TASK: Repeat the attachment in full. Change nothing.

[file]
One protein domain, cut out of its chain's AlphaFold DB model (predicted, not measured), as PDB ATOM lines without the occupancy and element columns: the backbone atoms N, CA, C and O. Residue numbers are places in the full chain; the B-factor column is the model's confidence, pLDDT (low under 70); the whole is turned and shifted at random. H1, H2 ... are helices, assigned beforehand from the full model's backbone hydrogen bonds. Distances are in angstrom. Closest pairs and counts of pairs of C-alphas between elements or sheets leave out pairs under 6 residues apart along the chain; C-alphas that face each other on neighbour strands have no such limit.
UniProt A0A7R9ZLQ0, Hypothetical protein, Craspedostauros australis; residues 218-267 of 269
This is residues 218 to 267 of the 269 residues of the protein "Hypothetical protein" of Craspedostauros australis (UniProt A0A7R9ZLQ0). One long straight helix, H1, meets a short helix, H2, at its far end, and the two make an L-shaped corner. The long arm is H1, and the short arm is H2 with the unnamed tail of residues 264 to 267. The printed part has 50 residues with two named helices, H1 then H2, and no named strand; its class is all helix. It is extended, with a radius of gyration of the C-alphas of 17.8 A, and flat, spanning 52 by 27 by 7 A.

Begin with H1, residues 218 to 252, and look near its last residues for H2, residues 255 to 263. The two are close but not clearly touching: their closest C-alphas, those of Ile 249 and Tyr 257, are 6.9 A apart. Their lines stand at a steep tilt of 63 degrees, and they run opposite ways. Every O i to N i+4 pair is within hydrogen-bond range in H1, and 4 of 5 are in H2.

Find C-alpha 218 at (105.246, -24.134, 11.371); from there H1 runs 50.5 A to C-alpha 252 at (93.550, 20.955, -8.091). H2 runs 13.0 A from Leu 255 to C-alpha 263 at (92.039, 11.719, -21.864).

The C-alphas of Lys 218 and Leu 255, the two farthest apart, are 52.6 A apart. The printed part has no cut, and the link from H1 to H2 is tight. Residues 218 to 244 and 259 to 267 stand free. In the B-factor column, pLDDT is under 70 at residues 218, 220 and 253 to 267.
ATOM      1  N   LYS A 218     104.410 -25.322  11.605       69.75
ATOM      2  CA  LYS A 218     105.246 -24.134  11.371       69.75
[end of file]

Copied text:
One protein domain, cut out of its chain's AlphaFold DB model (predicted, not measured), as PDB ATOM lines without the occupancy and element columns: the backbone atoms N, CA, C and O. Residue numbers are places in the full chain; the B-factor column is the model's confidence, pLDDT (low under 70); the whole is turned and shifted at random. H1, H2 ... are helices, assigned beforehand from the full model's backbone hydrogen bonds. Distances are in angstrom. Closest pairs and counts of pairs of C-alphas between elements or sheets leave out pairs under 6 residues apart along the chain; C-alphas that face each other on neighbour strands have no such limit.
UniProt A0A7R9ZLQ0, Hypothetical protein, Craspedostauros australis; residues 218-267 of 269
This is residues 218 to 267 of the 269 residues of the protein "Hypothetical protein" of Craspedostauros australis (UniProt A0A7R9ZLQ0). One long straight helix, H1, meets a short helix, H2, at its far end, and the two make an L-shaped corner. The long arm is H1, and the short arm is H2 with the unnamed tail of residues 264 to 267. The printed part has 50 residues with two named helices, H1 then H2, and no named strand; its class is all helix. It is extended, with a radius of gyration of the C-alphas of 17.8 A, and flat, spanning 52 by 27 by 7 A.

Begin with H1, residues 218 to 252, and look near its last residues for H2, residues 255 to 263. The two are close but not clearly touching: their closest C-alphas, those of Ile 249 and Tyr 257, are 6.9 A apart. Their lines stand at a steep tilt of 63 degrees, and they run opposite ways. Every O i to N i+4 pair is within hydrogen-bond range in H1, and 4 of 5 are in H2.

Find C-alpha 218 at (105.246, -24.134, 11.371); from there H1 runs 50.5 A to C-alpha 252 at (93.550, 20.955, -8.091). H2 runs 13.0 A from Leu 255 to C-alpha 263 at (92.039, 11.719, -21.864).

The C-alphas of Lys 218 and Leu 255, the two farthest apart, are 52.6 A apart. The printed part has no cut, and the link from H1 to H2 is tight. Residues 218 to 244 and 259 to 267 stand free. In the B-factor column, pLDDT is under 70 at residues 218, 220 and 253 to 267.
ATOM      1  N   LYS A 218     104.410 -25.322  11.605       69.75
ATOM      2  CA  LYS A 218     105.246 -24.134  11.371       69.75